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Davos world trade meeting makes progress

WTO head Pascal Lamy (left) and Swiss Economics Minister Doris Leuthard were hoping to revive trade talks Keystone

A Swiss-organised meeting of ministers, which was held in Davos, on resuming world trade talks has resulted in a pledge to restart the process.

This content was published on January 27, 2007 - 13:53

A statement from the Swiss Economics Ministry on Saturday said that the around 30 participants had clearly expressed a renewed commitment to put the stalled talks back on track.

But observers said the outcome was a disappointment after business and political leaders had earlier called for firm progress in the World Trade Organization (WTO) negotiations.

The meeting, which included trade ministers from the United States, the European Union, Brazil, India and WTO head Pascal Lamy, was held on the sidelines of the World Economic Forum in Davos.

It was the first attempt by ministers at reviving the WTO's Doha round on liberalising international trade since negotiations collapsed last July over agriculture and tariff issues.

The Swiss economics ministry statement reported that in the meeting ministers had underlined the need for a more comprehensive approach to negotiations and had shared the view that an "inclusive process that allows for all sensitivities to be expressed" was the best way of achieving a successful outcome.

"They expressed a strong wish for a quick resumption of full-scale activity in Geneva [where the WTO has its headquarters] and discussed the prerequisites for taking advantage of the window opportunity for making substantial progress," it added.

Speaking after the gathering, Leuthard, called for more flexibility from those taking part in the discussions and for more sectors, apart from agriculture, to be included in the negotiations.

No timetable

For his part Lamy said that there had been a more optimistic atmosphere, but added that no timetable had been set for further discussions.

The return to talks had been widely supported by global business leaders and top politicians. Both Brazilian President Inacio Lula da Silva and British Prime Minister Tony Blair had sounded confident about progress on Friday.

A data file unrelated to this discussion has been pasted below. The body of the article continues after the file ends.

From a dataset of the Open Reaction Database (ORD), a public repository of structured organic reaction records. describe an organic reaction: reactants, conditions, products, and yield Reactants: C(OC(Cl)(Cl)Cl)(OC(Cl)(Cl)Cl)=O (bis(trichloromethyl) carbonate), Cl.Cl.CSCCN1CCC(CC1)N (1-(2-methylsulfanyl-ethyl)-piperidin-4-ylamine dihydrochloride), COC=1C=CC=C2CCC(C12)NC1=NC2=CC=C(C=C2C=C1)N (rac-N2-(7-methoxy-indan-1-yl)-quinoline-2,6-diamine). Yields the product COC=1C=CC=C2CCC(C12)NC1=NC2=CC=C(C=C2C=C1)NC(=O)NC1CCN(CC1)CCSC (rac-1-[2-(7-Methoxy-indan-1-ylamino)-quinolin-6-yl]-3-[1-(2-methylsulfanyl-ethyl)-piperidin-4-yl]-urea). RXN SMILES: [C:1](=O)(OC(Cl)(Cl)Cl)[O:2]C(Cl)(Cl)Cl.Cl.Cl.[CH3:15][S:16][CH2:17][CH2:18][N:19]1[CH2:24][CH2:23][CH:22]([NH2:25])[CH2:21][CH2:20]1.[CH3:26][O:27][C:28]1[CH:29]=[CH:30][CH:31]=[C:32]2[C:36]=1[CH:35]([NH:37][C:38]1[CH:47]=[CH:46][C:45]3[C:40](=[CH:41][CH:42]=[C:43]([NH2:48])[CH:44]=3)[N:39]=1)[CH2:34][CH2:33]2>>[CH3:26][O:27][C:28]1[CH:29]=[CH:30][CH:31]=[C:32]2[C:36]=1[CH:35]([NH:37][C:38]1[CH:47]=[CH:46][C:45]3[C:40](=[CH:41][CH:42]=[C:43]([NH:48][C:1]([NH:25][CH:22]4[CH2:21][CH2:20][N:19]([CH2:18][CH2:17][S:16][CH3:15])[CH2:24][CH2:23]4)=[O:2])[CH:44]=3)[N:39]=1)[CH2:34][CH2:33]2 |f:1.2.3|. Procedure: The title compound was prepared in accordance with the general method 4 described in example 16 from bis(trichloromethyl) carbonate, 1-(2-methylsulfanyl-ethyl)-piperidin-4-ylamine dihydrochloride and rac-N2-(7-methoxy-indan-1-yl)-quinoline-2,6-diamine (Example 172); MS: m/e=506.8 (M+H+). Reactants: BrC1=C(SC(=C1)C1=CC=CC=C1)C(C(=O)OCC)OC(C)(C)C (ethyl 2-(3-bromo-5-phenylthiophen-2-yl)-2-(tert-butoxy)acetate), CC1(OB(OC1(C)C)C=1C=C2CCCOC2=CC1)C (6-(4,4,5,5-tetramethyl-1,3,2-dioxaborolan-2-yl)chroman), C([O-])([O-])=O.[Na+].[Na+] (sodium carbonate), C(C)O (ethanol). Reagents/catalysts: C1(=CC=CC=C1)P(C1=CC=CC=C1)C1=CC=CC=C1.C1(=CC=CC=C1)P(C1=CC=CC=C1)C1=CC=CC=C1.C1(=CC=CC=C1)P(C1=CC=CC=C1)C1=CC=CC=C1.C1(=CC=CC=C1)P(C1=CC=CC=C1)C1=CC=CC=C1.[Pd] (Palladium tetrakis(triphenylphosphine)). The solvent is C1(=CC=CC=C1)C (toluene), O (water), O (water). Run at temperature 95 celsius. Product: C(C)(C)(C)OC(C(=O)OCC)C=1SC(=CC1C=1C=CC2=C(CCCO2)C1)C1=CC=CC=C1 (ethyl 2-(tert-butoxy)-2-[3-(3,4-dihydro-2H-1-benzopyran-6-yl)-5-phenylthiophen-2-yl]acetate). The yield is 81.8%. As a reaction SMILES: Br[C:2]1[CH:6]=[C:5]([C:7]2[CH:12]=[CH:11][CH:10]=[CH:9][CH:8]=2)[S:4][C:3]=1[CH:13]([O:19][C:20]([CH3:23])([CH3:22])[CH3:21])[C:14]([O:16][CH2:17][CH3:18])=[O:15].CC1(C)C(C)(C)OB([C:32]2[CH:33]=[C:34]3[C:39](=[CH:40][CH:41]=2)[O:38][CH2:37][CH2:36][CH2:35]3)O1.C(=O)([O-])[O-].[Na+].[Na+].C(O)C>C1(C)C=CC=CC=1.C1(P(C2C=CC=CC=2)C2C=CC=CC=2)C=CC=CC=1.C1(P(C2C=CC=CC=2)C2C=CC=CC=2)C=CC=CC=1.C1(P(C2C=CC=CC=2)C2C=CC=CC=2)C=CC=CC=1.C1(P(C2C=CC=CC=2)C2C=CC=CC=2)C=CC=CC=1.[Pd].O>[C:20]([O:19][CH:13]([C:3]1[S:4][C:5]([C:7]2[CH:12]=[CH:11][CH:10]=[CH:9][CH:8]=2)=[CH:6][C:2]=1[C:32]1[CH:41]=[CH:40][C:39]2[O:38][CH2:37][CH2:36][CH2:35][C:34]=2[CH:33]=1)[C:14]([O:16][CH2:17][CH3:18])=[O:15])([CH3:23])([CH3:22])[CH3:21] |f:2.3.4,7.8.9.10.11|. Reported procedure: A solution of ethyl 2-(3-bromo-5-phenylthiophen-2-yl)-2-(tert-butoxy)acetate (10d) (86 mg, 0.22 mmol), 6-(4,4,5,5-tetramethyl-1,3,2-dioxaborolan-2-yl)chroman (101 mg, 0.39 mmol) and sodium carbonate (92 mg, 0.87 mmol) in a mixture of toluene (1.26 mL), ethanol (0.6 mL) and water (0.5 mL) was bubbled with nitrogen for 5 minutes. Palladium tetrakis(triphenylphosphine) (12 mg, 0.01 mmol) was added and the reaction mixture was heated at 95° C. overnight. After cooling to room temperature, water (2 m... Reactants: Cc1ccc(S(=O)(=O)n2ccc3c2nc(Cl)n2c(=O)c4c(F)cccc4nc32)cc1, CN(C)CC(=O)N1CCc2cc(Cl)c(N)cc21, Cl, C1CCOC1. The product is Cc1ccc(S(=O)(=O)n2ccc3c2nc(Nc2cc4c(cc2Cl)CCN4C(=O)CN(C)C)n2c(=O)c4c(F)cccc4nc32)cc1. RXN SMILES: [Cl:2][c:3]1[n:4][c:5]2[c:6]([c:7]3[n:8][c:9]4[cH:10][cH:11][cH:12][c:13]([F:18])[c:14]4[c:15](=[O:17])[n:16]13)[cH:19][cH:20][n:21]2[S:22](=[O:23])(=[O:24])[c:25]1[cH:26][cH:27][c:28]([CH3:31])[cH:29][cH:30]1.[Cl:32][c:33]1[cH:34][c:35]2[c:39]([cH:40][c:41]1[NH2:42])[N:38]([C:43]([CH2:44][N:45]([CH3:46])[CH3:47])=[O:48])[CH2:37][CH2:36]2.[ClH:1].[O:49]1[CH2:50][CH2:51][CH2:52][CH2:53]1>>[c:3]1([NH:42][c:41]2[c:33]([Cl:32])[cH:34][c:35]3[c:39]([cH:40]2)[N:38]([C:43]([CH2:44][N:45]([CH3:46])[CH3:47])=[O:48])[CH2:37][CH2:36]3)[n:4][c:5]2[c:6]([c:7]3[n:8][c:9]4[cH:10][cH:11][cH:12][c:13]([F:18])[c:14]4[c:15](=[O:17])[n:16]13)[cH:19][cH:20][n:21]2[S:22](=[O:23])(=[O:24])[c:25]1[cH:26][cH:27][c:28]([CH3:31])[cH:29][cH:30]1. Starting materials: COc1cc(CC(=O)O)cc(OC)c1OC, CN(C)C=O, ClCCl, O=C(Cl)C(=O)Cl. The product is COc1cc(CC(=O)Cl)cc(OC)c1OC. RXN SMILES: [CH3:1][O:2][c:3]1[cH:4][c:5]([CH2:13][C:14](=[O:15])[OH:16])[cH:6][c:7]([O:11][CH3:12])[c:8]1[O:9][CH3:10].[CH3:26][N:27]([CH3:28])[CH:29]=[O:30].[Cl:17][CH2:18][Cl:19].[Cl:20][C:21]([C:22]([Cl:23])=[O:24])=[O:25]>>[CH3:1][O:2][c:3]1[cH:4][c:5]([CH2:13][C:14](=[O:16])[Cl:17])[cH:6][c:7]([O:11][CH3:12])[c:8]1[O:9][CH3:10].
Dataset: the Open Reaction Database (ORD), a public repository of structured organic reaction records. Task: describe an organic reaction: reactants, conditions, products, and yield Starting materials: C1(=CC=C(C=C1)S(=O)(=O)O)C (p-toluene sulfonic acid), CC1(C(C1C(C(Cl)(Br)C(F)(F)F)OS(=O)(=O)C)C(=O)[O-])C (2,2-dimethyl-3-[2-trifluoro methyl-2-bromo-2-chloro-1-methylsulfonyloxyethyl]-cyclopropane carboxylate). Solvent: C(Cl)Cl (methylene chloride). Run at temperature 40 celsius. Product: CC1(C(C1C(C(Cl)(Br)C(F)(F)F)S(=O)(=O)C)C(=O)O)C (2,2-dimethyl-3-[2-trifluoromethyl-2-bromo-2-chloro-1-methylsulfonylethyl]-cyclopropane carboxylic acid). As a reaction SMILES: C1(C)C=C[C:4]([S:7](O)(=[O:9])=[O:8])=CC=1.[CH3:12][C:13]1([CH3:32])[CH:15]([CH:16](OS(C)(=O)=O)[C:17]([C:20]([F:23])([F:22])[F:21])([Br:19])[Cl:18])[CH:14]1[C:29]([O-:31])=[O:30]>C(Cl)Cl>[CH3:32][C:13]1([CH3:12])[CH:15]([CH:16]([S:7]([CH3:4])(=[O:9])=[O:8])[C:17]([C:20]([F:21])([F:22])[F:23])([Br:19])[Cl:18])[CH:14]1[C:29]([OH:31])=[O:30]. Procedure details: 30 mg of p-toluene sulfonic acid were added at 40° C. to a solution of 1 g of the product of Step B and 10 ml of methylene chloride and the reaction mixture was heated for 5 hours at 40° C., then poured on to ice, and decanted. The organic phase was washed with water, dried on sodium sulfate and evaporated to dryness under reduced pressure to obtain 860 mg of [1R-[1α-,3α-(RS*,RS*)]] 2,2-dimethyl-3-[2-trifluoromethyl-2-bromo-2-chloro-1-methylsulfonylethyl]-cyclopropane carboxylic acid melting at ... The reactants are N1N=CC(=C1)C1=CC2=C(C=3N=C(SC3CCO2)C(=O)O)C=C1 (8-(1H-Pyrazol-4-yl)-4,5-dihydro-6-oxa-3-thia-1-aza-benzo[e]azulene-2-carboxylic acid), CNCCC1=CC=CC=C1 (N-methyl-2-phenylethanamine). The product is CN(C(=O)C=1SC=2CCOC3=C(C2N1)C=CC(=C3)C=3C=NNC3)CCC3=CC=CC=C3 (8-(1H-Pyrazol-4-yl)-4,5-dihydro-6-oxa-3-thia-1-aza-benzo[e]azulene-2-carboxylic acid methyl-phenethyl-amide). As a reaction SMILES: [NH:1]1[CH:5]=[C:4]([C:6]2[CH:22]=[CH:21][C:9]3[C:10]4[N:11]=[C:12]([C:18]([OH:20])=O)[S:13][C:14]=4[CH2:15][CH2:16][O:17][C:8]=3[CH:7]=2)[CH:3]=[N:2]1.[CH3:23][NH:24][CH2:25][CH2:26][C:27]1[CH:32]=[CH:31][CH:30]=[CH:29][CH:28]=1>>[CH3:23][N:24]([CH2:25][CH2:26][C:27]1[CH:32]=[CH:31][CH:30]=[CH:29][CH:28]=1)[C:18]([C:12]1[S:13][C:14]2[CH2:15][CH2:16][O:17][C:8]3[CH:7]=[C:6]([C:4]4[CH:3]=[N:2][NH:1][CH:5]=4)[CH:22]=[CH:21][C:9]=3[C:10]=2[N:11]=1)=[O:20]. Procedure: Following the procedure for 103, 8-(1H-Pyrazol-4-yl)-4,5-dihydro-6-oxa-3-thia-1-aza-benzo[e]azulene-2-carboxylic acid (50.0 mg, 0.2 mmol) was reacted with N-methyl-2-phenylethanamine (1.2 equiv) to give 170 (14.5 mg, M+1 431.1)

On Thursday, around 65 figures from the business world warned that failure to reach a new trade deal would undermine the world's economic growth.

The Doha round was launched in 2001, but has repeatedly stalled. The 150 members of the WTO have agreed it should be designed to help developing countries, while opening up new markets for industrialised nations.

Both the US and EU want developing countries like Brazil and India to open their economies to industrial goods and services.

Developing nations argue that in return the US and EU should cut agricultural subsidies and tariffs.

Switzerland has also been defending its own agricultural policies while pushing for liberalisation of services and lower tariffs for industry. Swiss farmers are among the world's most subsidised.

swissinfo with agencies

In brief

The Doha Round of global trade talks began in 2001. The 150 members of the WTO have been negotiating on the liberalisation of trade of goods and services.

Switzerland presides over the G10, a group of nine countries that are leading net importers of agricultural products. The members include South Korea, Japan, Norway, Iceland, Israel and Taiwan.

Switzerland has rejected WTO calls to lower farm subsidies and import tariffs on agricultural products, while pushing for liberalisation of services and lower tariffs for industry.

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Anti-WEF protests

Saturday also saw two anti-WEF demonstrations in Switzerland.

One took place in Basel, where it was reported that up to 1,000 people took part. Police said it was mostly peaceful, except for a group of around 50 people who became aggressive. Two police officers were injured.

In Davos itself another, smaller protest took place of about 200 people. This was a peaceful demonstration with participants carrying banners against globalisation and the WEF meeting.

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